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"No race can prosper till it learns that there is as much dignity in tilling a field as in writing a poem."

—Booker Taliaferro Washington
Atlanta Compromise, 1895

The period immediately following the Civil War was a time of enormous change, not only in the South but in the cities, on the Great Plains and in America's factories and other workplaces. Standards of living rose and fell at the same time—for many it was the best of times, for millions of others, an ongoing nightmare.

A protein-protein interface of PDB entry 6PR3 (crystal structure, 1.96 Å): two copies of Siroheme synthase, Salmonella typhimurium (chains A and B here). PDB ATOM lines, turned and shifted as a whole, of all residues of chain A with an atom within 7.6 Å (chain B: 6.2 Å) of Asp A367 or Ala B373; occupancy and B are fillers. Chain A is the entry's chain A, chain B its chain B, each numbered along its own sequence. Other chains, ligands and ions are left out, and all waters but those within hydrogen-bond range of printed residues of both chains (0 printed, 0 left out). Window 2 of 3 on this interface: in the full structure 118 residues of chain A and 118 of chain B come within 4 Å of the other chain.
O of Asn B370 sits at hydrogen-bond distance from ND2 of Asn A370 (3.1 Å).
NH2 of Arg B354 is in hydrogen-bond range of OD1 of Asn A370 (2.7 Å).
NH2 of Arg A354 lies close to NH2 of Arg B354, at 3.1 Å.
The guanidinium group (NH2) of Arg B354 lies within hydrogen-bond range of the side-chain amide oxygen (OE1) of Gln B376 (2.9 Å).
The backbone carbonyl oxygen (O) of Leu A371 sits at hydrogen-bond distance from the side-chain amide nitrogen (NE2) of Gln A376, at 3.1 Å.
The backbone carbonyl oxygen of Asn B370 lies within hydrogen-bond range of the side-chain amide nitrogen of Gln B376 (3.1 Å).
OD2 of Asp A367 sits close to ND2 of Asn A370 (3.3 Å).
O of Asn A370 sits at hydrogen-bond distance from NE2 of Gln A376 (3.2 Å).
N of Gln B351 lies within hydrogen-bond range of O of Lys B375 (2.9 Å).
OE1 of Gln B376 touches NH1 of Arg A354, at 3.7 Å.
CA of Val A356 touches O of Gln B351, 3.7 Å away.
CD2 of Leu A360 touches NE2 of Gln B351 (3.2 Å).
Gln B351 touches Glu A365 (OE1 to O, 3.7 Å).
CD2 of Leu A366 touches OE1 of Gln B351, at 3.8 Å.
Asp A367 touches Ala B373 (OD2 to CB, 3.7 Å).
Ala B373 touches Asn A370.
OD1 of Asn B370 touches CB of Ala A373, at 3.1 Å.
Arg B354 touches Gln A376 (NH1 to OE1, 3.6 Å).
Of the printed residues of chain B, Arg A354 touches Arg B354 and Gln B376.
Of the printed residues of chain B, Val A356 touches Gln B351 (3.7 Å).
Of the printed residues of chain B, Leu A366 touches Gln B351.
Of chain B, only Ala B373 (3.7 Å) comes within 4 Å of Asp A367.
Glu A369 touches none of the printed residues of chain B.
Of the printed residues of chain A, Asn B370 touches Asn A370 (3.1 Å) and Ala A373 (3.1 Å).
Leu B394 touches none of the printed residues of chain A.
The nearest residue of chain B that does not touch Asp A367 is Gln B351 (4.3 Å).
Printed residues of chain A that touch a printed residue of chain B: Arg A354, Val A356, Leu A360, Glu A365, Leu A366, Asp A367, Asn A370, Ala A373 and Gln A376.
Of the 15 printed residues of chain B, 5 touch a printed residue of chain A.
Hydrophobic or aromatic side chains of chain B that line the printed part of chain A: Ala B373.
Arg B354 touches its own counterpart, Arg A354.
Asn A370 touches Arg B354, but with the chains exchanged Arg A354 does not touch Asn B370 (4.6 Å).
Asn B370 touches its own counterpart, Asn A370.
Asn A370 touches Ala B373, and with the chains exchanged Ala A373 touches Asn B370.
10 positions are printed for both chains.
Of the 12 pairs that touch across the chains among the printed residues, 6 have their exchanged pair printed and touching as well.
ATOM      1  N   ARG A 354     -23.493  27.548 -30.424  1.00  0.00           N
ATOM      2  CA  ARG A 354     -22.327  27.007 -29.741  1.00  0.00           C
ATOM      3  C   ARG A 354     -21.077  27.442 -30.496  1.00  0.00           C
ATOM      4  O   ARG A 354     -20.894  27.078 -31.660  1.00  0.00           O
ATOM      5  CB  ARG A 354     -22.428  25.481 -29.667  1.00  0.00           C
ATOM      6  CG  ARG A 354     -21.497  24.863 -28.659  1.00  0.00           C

This section is about the former slave population in the South, the Freedmen and Women who, after 200 years of bondage, suddenly found themselves free.African Americans celebrated the end of slavery, but were soon disillusioned as they discovered that there is much nore to freedom than the absence of slavery. For them, and for whites as well, Reconstruction was a frustrating experience, yet it contained the distant promise of future reform in the area of civil rights. Much of the population and the political leadership seemed either incapable of grasping what was going on or powerless to do anything about it.





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